“What I do know is, whatever it was, he felt shithouse and still played really well and that’s a sign of something. Like he’s a special unit to be able to summon that effort through whatever was going on. That should be our focus. I don’t have any conspiracy there.”

We navigate towards the state of Australian basketball and its incredibly promising future.

“It’s become sort of a realistic focal point for young basketballers. There’s good coaching around, we’ve got good junior development leagues, we look after athletes, and so the cream is rising really nicely and it’s amazing the percentage of kids that are getting through.”

Josh Giddey Boomers

The Sydney Kings, the NBL team of which he’s a part owner, are defending back-to-back champions. While Luc Longley labels himself as a “reluctant advice-giver,” he’s more than aware of the challenges that come with pursuing a third consecutive title. He’ll tell players to not “get distracted by your own greatness,” but more importantly, “play for fun for as long as you can. Make it fun for as long as it can be.”

Our conversation quickly descended into a mindless hypothetical all-time Boomers starting line-up chat. In another timeline, Patty Mills running off Luc Longley ball-screens would have given the Dream Team nightmares. We ultimately settled on Andrew Gaze, Patty Mills, and himself as three of five, but I received a bit of pushback on my nomination of bronze medallist Joe Ingles to complete the backcourt (“So we’re not defending anyone, then”).

I had to appreciate the fact that this sort of conversation, which can be heard in pubs around Australia every day, was largely able to even happen because of the man in front of me. He was the first Australian player in the NBA and the only one to this day that has multiple championship rings. He’s either played with or coached every single one of the players we’ve discussed. And yet he was still debating them with me like he was just another fan of basketball.

(Photo by Phil Walter/Getty Images)

For a while after he retired, Luc Longley was somewhat detached from the world of basketball. He recounts leaving the NBA behind being incredibly difficult, although he’s now able to look back on the experience more positively and watch the game as it evolves with great enthusiasm and insight.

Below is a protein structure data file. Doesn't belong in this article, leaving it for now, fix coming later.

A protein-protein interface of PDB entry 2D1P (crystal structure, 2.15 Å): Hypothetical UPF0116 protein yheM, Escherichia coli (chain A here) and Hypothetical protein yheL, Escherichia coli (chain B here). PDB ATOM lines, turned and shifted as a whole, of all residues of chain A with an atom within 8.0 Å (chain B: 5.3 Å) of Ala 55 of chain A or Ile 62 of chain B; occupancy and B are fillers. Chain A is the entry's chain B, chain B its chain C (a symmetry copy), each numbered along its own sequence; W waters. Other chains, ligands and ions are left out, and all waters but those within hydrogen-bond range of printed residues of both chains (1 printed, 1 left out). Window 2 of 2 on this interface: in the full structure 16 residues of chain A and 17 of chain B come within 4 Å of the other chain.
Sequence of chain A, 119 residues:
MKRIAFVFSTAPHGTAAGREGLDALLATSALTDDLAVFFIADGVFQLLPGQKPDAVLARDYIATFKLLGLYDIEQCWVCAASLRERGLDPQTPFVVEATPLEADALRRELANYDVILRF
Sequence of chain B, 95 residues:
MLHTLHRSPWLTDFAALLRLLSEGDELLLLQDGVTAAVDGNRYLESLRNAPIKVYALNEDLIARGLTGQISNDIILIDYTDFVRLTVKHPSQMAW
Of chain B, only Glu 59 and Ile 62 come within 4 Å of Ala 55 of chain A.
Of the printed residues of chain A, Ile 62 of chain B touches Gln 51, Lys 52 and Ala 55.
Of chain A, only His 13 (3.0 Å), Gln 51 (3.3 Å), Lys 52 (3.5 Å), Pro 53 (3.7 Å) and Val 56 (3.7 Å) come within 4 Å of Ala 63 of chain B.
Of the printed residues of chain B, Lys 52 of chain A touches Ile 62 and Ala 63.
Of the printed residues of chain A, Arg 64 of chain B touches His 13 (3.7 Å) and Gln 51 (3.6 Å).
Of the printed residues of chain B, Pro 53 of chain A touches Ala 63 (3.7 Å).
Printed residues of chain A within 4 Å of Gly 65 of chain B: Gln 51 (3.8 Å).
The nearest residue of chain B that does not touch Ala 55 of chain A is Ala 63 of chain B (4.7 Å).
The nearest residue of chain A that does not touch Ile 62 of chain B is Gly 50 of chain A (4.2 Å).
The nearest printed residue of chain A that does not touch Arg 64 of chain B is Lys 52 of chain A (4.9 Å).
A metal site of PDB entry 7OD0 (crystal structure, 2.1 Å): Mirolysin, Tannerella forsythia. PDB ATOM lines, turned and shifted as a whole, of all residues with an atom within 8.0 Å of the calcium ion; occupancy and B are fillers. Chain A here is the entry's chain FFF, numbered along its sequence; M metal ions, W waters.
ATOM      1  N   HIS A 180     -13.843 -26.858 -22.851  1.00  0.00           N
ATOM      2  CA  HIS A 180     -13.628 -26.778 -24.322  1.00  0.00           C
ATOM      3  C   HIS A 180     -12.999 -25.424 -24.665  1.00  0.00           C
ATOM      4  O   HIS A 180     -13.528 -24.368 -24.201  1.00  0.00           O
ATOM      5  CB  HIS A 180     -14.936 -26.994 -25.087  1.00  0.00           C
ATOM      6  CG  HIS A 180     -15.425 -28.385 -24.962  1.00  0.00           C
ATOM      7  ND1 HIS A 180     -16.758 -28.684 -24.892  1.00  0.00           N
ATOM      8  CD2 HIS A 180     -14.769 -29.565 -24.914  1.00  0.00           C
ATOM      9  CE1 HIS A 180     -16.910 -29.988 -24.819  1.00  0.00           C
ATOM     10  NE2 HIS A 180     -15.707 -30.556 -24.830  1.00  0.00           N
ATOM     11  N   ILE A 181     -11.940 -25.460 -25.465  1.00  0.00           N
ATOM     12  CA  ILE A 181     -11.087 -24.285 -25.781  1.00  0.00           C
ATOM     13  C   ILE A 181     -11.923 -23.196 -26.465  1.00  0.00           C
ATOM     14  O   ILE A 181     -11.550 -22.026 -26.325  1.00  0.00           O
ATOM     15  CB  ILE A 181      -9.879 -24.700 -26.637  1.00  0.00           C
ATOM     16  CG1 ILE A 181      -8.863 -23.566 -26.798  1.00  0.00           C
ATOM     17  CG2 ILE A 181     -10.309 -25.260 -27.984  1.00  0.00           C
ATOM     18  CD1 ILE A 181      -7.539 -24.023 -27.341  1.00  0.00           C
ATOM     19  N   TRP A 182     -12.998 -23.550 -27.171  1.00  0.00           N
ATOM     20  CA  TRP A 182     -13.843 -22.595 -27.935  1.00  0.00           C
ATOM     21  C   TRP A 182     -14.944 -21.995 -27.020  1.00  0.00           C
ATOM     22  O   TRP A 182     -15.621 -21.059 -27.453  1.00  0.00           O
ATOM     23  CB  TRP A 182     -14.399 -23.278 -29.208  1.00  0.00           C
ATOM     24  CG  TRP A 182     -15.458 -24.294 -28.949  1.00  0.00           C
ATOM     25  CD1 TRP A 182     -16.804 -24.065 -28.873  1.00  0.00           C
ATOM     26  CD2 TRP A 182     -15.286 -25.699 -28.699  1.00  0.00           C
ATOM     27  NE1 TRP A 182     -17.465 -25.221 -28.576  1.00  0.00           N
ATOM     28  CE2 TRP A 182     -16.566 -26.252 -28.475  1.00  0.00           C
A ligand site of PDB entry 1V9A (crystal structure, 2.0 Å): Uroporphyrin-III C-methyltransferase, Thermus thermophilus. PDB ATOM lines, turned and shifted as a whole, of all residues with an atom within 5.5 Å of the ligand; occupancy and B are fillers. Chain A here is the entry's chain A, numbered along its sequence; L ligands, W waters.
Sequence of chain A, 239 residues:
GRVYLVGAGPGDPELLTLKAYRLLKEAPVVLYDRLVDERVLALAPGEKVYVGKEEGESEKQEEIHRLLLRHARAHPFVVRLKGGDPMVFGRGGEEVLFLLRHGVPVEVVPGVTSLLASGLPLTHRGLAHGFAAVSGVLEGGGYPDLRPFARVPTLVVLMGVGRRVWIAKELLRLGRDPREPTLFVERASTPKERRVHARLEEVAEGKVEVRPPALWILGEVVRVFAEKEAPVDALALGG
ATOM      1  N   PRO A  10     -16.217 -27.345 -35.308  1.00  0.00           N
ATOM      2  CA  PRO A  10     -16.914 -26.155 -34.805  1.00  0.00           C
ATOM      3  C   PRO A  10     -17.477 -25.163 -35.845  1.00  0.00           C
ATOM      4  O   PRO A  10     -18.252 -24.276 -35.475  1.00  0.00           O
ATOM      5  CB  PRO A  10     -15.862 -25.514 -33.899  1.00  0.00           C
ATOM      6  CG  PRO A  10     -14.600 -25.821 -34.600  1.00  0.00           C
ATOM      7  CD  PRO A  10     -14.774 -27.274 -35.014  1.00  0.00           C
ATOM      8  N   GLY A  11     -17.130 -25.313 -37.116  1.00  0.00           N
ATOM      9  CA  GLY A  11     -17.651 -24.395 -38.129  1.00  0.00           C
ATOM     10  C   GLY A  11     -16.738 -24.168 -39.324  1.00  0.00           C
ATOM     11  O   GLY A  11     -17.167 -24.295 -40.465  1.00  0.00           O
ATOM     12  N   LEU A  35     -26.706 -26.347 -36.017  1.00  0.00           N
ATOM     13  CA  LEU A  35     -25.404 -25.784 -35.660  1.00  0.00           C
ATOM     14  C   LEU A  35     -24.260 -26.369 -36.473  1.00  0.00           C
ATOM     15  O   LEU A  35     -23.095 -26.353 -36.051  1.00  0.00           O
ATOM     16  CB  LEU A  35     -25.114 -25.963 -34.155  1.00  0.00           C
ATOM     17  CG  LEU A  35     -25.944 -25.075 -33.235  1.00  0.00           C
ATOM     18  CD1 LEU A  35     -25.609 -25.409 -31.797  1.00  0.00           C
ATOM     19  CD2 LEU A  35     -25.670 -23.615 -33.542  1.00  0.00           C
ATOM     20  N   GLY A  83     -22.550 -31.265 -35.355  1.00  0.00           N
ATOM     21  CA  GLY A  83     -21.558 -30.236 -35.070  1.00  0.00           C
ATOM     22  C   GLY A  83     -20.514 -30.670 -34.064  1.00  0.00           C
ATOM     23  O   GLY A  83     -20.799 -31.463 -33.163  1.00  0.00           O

Longley explained that he was able to enjoy all of this celebration recently, with his now-adult children able to appreciate it with him.

“I mean, you know, I didn’t come looking for it. I haven’t positioned myself for it, but I enjoy it. It’s nice that people are remembering it, thinking it was great, and validating the old career highlight.”

“My last three years in the league were horrible. I had two bad years in Phoenix while my ankle was breaking down. Then I got traded to New York and that was horrible. So, at the end of my career, what I remembered was horrible. And so now, with all of this, what I’m getting to remember is the good stuff, which is cool.”

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It seems at this point that his only regret looking back on the time was cutting the ginger mullet that he sported during his time at the University of New Mexico. He could have never foreseen that the hairstyle he pioneered would make such a triumphant return among Aussie athletes.

“I regret ever cutting that thing off because then I’d be trendy again… I should have stayed with it. I missed so many opportunities for self-promotion, you know. I really wasn’t a clever self-promoter.”

A lot of the time we tend to sensationalise this idea of an athlete’s mentality. Basketball fans in particular will discuss the “killer instinct” of guys like Michael Jordan and Kobe Bryant and waste time with conjecture on how feared they were by their opponents.

This focus on a player’s intensity and dominance over the competition sort of neglects the fact that sport is something that requires tremendous skill and is ultimately something that is allowed to be (if not, supposed to be) enjoyed by the people that play.

Luc Longley Interview - Everything 'The Last Dance' Left Out
(Photo by Jonathan Daniel/Allsport via Getty)

That’s why it’s so refreshing to listen to a guy like Luc Longley, who doesn’t engage in any of that sort of posturing or false bravado. It’s all sincerity and no mystique. His combination of humility and self-deprecating jokes makes you forget for a moment that he’s a literal and metaphorical giant in Australia’s sporting history.

There isn’t one way to be great. There’s definitely a place for the ferocity of someone like MJ, but even he could admit that you can’t have 17 guys on the team like this and hope to be successful. Sometimes you need a seven-foot-two Aussie that’s willing to do the dirty work, purely for the love of the game and his teammates.

You can now purchase the “Aussie Legends” limited edition merch range, made in collaboration with Michell and Ness Nostalgia Co., from NBA stores in Melbourne and Sydney. There’s also a brand-new feature-length documentary called Foundations about Luc Longley’s personal and professional journey available to stream on the NBA app and on NBA Australia’s social media accounts.